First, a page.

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How to Safely Collect Data Remotely During COVID-19 Digital Response

By Guest Writer on April 22, 2021

safer data collection

Please RSVP Now to learn more about data collection solutions at the Global Digital Development Forum on May 5. Our amazing agenda features multiple sessions dedicated to different data collection approaches, opportunities, and concerns.

Much of the world’s most important data has traditionally come from direct observation and in-person interviews. At a time when that data is needed more than ever to inform policy and programs, the methods used to collect it have been suddenly rendered less safe. The Safe People + Data Initiative focuses on helping to ensure that data can continue being collected — safely.

This initiative is led by Dobility, the makers of SurveyCTO, with generous support from its many partners and users on the ground in over 165 countries. It provides methodologies and resources for safer data collection, in response to new challenges arising from the COVID-19 pandemic and the growing need for safety-focused innovation.

Reflecting the diverse needs of global practitioners who are exploring how to continue their work, the initiative offers tools and insights to support safer methods of in-person data collection as well as alternative and complementary methods of reducing in-person interactions and collecting data remotely.

Safer Operations for 5 Data Collection Processes

Lock-downs, widespread in the early months of the COVID-19 pandemic, have forced projects to quickly adapt to an extreme degree of decentralization and remote operation, as well as to shift to alternative methods. Fortunately, even in-person operations can be decentralized in order to systematically reduce the need for travel and in-person interactions. These approaches to decentralization can also be applied to remote data collection methods.

The following resources offer guidance on these approaches to safer data collection and examples of how global researchers are applying them.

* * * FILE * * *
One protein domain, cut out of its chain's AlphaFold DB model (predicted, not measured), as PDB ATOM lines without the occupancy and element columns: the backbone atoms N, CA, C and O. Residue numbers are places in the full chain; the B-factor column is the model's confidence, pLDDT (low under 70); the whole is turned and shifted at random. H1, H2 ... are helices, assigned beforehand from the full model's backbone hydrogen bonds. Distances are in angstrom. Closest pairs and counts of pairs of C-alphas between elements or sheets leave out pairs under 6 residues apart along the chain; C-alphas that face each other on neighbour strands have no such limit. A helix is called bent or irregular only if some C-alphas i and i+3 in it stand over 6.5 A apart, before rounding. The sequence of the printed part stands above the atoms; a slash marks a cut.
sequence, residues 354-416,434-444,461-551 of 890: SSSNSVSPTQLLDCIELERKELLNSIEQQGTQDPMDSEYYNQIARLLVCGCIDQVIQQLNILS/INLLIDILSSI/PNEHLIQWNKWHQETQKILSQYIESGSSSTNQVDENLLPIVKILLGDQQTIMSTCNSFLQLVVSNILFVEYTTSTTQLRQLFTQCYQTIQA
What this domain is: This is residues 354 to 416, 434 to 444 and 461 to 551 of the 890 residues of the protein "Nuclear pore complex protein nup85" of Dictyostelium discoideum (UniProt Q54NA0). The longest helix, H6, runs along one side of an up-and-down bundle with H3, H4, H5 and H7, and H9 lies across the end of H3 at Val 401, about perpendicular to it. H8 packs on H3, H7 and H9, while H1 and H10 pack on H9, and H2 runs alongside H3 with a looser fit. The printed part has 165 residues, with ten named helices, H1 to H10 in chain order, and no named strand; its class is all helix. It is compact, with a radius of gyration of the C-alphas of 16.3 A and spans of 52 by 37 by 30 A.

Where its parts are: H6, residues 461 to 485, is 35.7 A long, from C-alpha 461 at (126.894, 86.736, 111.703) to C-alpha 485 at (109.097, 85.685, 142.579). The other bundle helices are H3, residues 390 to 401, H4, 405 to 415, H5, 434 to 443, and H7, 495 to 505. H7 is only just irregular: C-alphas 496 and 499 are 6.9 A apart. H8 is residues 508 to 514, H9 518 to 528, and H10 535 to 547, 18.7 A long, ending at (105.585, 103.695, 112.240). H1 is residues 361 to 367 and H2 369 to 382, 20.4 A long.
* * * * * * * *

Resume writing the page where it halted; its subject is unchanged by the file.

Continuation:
1. Computer-assisted telephone interviewing

Phone surveys, also known as CATI, offer interviewer-mediated research, where enumerators play a critical role in ensuring respondent survey comprehension and completion. CATI can be deployed rapidly, implemented at lower costs than in-person surveys, and capture both qualitative and quantitative data. Although CATI necessitates that respondents have access to mobile phones, it facilitates the collection of data from respondents with low levels of literacy.

2. Decentralized computer-assisted personal interviewing

CAPI is an in-person interviewing technique in which enumerators use tablets, smartphones, or laptop computers to move through interviews and record responses. Decentralized CAPI can overcome traditional processes of travel and in-person training via remote recruiting, onboarding, training, and supervisor accompaniment.

3. Computer-assisted web interviewing

As a self-enumeration method, CAWI, also known as web or online surveys, can be administered widely, quickly, and inexpensively. CAWI is less disruptive for respondents than CATI and can capture more data than SMS surveys. It can also better facilitate the participation of respondents who are geographically inaccessible or unavailable for in-person interviews. Respondents must be literate and have access to internet-connected smartphones, tablets, or laptop computers.

4. SMS surveys

SMS surveys facilitate the collection of data from respondents via messaging on mobile phones and can be administered widely, quickly, and inexpensively. They are most effective for short surveys with straightforward questions. Respondents must have mobile phones, phone service, and high literacy levels.

5. Mixed Methods

In-person and remote data collection methods can be combined for complementary approaches. Initial interviews can be conducted via computer-assisted personal interviewing (CAPI) and follow up surveys can be conducted over the phone via computer-assisted telephone interviewing (CATI), or vice-versa.

Web surveys, also known as computer-assisted web interviewing (CAWI), and phone surveys can also be combined, with web surveys being sent out first, followed by calls to either conduct the survey over the phone, or encourage web survey completion. For CATI applications with call center setups, enumerators can record submissions in web surveys, and respondents can be sent the survey links via email and text messages.

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